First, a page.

Who will benefit from wide-scale introduction of vaginal microbicides in developing countries?
Fred Hutchinson Cancer Research Center
(May 14, 2009 2:30 PM - 3:30 PM)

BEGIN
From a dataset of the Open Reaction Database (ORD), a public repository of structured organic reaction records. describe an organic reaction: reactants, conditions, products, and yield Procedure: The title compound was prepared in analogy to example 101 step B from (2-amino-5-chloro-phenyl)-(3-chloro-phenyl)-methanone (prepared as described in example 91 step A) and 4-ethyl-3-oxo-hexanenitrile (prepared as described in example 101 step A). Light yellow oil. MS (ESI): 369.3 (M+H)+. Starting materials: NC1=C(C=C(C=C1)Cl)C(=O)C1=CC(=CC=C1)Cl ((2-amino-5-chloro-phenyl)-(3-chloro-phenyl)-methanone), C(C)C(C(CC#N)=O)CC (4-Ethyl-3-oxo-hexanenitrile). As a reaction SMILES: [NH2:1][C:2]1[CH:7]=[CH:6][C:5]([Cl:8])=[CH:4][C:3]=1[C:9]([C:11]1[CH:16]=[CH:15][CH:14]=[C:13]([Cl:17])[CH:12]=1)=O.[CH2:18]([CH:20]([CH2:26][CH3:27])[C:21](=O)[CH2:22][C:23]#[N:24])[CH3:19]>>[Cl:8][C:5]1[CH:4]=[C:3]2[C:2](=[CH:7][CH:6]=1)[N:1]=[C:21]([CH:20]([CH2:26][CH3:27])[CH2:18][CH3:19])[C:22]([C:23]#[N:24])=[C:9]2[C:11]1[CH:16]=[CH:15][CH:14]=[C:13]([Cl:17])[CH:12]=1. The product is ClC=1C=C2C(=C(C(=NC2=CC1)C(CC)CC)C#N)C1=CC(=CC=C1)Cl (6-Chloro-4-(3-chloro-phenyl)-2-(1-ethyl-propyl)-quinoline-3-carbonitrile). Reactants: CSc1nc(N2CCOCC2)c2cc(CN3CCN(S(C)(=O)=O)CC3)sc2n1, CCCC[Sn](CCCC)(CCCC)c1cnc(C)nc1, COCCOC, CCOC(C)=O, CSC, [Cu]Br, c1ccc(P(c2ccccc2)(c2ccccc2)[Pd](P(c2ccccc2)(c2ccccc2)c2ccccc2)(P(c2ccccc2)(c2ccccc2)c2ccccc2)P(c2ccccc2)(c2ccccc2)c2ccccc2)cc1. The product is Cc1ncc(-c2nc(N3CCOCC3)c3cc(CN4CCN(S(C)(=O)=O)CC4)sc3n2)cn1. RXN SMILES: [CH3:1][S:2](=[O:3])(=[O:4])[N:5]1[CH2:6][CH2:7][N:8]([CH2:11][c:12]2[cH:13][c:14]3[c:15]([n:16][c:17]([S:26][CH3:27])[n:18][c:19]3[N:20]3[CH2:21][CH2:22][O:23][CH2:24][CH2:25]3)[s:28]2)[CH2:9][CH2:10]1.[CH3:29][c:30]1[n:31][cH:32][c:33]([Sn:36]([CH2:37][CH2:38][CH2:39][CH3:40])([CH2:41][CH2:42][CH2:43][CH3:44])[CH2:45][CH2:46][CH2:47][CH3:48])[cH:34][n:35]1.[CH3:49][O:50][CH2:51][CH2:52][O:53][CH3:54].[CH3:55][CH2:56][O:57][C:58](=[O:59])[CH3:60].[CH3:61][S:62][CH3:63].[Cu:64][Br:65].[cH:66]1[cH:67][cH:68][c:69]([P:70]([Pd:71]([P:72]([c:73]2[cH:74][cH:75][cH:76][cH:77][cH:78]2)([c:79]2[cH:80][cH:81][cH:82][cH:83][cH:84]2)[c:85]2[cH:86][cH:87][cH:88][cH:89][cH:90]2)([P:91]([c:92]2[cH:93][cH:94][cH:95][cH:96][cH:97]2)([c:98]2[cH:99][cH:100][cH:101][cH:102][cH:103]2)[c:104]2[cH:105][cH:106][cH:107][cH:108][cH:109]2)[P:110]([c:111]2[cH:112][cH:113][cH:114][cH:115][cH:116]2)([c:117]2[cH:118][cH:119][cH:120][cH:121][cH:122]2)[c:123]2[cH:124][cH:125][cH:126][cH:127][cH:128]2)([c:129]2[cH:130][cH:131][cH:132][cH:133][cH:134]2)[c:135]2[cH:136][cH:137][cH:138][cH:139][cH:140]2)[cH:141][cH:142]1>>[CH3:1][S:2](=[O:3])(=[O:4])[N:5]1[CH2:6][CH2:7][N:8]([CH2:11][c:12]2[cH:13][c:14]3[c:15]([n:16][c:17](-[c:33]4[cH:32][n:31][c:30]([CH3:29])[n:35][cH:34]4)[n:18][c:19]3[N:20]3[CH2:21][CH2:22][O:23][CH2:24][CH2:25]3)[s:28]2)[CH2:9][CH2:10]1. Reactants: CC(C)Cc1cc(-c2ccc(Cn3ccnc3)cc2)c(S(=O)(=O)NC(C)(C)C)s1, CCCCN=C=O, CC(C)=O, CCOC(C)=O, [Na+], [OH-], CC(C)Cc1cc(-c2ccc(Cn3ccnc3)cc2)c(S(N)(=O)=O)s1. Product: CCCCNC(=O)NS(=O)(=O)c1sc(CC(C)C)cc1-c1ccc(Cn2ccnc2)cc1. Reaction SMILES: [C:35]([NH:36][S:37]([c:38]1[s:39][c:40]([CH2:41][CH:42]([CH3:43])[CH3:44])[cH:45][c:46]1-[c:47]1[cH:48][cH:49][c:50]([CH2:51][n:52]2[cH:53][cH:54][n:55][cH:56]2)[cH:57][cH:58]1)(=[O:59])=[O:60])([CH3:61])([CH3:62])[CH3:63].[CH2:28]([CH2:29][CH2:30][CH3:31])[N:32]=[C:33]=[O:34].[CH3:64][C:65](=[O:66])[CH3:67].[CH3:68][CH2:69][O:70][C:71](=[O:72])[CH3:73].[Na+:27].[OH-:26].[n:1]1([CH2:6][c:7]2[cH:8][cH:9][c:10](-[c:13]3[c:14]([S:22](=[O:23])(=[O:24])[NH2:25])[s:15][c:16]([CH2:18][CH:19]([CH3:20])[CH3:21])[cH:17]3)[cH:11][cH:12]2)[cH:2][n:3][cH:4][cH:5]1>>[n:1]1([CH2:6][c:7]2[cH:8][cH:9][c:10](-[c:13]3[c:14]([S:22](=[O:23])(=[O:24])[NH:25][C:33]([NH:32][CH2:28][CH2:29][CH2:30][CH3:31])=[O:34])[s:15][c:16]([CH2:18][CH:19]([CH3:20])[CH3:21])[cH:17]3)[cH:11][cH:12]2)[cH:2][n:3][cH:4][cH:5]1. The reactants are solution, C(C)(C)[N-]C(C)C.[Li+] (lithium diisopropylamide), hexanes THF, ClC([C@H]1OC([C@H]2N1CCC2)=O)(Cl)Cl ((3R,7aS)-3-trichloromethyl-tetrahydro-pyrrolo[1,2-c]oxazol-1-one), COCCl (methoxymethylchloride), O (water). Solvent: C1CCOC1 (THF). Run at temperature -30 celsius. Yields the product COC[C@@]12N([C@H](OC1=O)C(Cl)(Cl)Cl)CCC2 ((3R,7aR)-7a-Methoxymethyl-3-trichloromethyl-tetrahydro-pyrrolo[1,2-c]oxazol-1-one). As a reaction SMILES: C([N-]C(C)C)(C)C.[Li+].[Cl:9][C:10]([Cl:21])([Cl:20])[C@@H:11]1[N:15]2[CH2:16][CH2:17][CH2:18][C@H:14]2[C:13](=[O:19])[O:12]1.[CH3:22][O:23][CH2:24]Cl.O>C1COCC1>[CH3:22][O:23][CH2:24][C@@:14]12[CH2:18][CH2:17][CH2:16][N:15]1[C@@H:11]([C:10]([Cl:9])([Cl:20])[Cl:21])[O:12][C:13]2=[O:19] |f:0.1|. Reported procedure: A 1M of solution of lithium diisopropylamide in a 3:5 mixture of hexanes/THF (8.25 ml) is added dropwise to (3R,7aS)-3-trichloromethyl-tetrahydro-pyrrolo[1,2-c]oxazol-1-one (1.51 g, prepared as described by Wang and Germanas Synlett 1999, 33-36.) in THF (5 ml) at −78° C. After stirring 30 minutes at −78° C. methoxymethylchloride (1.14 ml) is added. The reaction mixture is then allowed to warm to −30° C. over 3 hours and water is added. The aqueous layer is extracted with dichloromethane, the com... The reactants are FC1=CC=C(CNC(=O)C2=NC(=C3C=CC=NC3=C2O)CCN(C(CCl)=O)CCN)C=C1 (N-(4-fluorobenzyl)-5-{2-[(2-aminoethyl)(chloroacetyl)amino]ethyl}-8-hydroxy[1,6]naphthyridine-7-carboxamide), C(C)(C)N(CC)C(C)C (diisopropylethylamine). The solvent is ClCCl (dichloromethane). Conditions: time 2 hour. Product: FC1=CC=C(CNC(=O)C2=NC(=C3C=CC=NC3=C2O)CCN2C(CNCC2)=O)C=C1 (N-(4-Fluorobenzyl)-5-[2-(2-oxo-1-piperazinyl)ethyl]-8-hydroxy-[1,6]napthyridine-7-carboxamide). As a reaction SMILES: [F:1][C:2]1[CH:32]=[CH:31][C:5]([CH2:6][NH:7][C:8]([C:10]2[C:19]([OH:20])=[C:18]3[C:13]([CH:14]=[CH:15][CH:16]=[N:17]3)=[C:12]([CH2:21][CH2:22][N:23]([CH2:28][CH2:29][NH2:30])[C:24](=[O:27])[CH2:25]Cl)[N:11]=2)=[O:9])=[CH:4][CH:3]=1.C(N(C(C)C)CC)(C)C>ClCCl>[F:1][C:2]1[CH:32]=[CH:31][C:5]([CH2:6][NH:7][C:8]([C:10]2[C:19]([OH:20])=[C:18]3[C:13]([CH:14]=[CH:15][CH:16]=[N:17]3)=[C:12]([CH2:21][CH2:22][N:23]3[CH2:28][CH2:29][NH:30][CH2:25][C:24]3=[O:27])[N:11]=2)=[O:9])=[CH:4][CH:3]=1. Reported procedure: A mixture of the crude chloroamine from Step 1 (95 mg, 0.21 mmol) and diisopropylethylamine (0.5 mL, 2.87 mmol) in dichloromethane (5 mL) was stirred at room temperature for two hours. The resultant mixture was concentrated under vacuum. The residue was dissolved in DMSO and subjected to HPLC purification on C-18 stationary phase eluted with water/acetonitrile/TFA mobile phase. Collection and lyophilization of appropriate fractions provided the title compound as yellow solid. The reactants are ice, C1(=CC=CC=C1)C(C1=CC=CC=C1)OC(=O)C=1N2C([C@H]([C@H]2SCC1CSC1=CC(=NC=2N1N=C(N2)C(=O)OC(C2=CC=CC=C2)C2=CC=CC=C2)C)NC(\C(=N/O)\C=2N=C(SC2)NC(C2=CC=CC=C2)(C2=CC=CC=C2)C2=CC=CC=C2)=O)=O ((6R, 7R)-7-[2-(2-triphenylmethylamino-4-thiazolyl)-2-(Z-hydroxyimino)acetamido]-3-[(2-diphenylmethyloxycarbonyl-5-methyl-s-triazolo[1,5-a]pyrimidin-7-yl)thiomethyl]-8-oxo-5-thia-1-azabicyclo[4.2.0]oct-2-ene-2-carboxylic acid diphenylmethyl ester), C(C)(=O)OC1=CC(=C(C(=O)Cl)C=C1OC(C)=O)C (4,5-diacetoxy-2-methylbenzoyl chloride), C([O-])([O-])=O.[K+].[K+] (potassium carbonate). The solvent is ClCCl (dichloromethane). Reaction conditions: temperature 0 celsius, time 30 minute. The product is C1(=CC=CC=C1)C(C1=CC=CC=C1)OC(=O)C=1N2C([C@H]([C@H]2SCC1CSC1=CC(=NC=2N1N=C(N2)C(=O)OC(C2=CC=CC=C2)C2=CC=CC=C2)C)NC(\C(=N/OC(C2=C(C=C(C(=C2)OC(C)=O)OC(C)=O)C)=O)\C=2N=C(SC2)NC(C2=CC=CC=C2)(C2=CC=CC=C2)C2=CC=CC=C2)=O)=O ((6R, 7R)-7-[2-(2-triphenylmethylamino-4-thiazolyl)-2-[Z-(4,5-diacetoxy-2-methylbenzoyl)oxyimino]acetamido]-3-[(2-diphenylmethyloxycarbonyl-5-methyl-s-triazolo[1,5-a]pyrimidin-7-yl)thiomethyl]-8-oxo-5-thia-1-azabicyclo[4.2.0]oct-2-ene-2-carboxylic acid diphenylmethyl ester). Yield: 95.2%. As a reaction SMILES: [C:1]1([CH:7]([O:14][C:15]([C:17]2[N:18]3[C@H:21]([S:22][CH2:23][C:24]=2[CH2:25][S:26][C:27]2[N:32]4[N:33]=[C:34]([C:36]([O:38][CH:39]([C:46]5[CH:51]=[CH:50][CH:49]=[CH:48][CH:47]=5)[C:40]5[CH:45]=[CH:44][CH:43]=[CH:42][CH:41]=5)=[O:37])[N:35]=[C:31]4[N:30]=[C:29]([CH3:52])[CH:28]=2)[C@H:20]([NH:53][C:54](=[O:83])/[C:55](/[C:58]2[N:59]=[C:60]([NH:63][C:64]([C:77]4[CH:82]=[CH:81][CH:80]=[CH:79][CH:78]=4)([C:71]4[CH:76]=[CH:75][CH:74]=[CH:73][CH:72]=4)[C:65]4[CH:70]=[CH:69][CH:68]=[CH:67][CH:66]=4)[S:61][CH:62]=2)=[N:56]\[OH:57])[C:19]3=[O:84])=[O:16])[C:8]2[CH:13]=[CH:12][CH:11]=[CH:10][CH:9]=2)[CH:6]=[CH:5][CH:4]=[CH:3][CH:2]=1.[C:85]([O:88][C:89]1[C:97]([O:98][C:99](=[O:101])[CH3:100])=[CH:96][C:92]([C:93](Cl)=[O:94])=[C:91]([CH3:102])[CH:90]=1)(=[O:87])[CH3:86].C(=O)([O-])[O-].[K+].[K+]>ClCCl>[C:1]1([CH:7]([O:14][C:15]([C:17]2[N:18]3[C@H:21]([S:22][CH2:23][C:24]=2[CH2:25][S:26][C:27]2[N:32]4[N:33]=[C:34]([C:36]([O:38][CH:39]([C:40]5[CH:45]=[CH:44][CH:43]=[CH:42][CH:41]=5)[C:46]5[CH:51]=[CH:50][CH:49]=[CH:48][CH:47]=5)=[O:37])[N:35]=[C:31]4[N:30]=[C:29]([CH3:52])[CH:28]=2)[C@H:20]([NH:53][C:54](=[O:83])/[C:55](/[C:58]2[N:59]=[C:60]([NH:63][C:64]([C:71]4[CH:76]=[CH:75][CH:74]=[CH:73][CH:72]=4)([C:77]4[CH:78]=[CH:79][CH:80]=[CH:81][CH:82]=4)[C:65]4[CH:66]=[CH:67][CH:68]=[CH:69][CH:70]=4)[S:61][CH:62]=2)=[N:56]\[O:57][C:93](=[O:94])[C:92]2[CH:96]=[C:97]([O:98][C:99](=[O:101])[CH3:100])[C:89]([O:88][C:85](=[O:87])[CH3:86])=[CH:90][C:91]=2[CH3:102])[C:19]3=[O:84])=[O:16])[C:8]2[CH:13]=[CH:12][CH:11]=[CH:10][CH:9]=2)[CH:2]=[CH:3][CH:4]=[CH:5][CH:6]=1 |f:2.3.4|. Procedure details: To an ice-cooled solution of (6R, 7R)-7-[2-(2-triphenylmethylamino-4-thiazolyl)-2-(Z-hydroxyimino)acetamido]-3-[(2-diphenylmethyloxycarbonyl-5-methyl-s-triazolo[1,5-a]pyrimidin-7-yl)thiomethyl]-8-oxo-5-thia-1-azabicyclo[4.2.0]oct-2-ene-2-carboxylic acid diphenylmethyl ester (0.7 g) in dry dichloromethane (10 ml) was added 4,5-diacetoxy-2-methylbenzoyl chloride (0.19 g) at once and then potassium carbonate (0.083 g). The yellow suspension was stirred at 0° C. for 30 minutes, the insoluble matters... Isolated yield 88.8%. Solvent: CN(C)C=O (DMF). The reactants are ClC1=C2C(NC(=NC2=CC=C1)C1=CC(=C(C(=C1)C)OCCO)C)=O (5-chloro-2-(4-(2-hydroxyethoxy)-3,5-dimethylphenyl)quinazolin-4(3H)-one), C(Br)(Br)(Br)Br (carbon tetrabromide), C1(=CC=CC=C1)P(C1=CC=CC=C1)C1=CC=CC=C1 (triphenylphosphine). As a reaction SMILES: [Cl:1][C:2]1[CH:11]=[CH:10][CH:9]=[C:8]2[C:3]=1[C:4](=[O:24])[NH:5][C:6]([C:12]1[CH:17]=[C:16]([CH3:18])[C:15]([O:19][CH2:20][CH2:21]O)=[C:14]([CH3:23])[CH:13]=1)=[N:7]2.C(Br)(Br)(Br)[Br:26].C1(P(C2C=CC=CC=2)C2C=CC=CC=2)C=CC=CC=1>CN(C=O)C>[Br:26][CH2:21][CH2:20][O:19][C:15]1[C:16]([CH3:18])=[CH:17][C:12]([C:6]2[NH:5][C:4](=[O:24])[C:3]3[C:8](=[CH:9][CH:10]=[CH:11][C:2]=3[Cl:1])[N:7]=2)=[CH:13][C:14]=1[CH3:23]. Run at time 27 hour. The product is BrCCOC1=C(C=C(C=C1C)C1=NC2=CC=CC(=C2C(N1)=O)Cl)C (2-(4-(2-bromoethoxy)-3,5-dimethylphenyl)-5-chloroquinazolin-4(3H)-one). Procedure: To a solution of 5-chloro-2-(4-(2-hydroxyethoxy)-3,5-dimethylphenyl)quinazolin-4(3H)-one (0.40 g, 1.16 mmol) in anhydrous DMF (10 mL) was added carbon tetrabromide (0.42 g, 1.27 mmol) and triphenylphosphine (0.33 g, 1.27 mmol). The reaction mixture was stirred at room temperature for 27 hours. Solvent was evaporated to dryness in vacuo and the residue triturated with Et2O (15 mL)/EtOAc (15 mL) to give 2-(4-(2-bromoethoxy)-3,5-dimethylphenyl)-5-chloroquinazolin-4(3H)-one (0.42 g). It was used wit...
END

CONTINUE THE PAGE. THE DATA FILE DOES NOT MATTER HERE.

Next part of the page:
Vaginal microbicides (VMB) are currently among the few promising biomedical interventions candidates for preventing heterosexual transmission of HIV. They are specifically developed to help women reduce their risk of acquiring HIV infection. However, there are concerns that the next generation of microbicides containing ARV (ARV-VMB) may lead to the development of antiretroviral resistance and could paradoxically become more beneficial to men at the population-level. We aim to identify when and under what conditions the wide-scale use of VMB has a greater population-level impact among men than among women and to quantify the likelihood of male or female advantage in the benefits from the intervention under a wide array of utilization. We developed a deterministic model of HIV transmission to study the impact of a wide-scale population usage of VMB in a heterosexual population. Gender ratios of prevented infections and prevalence reduction are evaluated in 63 different introduction schedules of continuous and interrupted VMB use by HIV-positive women. The influence of different factors (VMB efficacy, transmission probabilities, etc.) on population-level benefits (e.g. infections prevented) among women and men is also studied through an analysis of 1,000 Monte Carlo simulations per scenario, using parameters sampled from ranges representative for the developing countries. Our analysis shows that VMB is still very much a female prevention tool. Effective control measures that restrict VMB-usage by HIV-positive women reduce significantly the risk of resistance development and further increase the likelihood of female advantage in VMB-prevented infections.